Founder Chronicles

Founder Chronicles: We fight back

Founder Chronicles 1: Killer Lameness Strikes
Times have changed since my mother’s horse died when her coffin bone exited through the sole of her hoof in the 1980’s. These days, if you catch founder early and treat it right, your horse can survive and lead a productive life. Those words of encouragement from our veterinarian were worth more than gold to us. Bonnie had a chance. I would not have believed it unless someone told me because Bonnie stood in the darkest corner of her stall, unable to move because her feet hurt so badly. Our veterinarian prescribed phenylbutazone (“bute”) and ixosoprene, traditional anti-inflammatory, painkilling and circulation enhancing drugs. We called the gravel company and ordered a load of coarse sand, stripped her stall, and bedded her in 12 inches of sand. The bute relieved much of Bonnie’s pain, but she was still depressed. She was banned from eating anything but grass hay, and was now locked in the barn, on strange, scratchy bedding, away from her friends. We began a rotation of equine baby sitters, but Bonnie remained sad. Our athletic little pistol of a friend was only a shadow of her former self.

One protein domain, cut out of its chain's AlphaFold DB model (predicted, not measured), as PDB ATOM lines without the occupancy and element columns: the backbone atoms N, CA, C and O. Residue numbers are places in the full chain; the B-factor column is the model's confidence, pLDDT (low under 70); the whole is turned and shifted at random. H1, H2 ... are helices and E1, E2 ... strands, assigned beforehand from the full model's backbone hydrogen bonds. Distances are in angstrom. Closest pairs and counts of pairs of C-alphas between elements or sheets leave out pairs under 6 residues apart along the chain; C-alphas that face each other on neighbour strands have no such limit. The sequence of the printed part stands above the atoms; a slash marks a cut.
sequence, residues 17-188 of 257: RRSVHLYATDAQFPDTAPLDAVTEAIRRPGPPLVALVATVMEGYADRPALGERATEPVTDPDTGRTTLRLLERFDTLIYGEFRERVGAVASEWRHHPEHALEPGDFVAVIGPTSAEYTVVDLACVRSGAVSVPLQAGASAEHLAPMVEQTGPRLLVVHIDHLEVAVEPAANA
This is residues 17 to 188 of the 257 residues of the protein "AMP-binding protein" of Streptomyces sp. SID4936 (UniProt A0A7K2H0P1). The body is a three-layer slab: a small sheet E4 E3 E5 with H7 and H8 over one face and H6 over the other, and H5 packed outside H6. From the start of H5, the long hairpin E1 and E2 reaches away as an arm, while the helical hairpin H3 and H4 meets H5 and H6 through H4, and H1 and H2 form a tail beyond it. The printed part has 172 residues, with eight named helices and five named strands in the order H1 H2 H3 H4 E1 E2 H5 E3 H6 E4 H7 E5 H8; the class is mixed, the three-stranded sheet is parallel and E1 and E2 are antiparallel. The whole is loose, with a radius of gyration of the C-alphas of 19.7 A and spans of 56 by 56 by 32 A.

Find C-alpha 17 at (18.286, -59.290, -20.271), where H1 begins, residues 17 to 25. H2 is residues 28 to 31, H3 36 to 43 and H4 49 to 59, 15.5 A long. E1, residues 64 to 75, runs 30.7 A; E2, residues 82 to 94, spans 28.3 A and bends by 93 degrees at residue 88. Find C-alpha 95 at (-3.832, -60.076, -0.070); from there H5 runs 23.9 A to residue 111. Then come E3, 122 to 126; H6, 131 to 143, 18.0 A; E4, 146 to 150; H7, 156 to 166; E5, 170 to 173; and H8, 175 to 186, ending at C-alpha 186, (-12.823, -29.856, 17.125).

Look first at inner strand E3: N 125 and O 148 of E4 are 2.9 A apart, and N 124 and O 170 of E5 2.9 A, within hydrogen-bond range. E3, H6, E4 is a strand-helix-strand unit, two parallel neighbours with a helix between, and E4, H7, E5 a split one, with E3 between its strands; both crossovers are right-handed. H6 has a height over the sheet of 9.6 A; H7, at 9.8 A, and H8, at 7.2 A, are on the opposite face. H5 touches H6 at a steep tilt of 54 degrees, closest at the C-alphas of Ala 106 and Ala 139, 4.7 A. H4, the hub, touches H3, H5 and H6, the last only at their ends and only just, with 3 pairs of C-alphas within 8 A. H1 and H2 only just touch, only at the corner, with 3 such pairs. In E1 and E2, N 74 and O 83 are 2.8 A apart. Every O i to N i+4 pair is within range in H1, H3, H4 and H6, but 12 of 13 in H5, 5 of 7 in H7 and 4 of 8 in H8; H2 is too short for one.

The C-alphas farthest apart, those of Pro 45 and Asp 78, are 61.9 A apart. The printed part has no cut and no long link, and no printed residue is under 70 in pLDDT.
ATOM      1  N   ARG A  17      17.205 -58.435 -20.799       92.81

(Tomorrow: Encouragement, more remedies)

Founder Chronicles: Killer lameness strikes

One early summer in 2005, we haltered Bonnie, the little bay Morgan mare who stars in my novel, Winning Bet, and walked her out of her stall for her daily turnout with the other horses. Strangely, Bonnie was tender in her front feet. We turned Bonnie out anyway, because minor lamenesses often heal themselves. By that afternoon however, Bonnie, normally athletic and spirited, could barely walk down the gravel aisle of our barn back to her stall. We dreaded what we already knew. Bonnie had foundered. Our veterinarian visited the next day and confirmed the diagnosis. Also known as laminitis, founder is a horribly painful condition involving inflammation of the internal support tissues in the hoof. As founder works its course, the condition can become so bad that the arrowhead-shaped coffin bone in the hoof begins to work its way downward through the hoof sole. My mother’s horse died this way. I swallowed hard and tried not to cry, but the grim faces of another client veterinarian and vet student told me the truth. We were in trouble. Would Bonnie die the painful death of my mother’s horse?
(Next: We fight back)

(Read about Bonnie, a real-life horse character in the novel Winning Bet, available in paperback and on the Amazon Kindle.)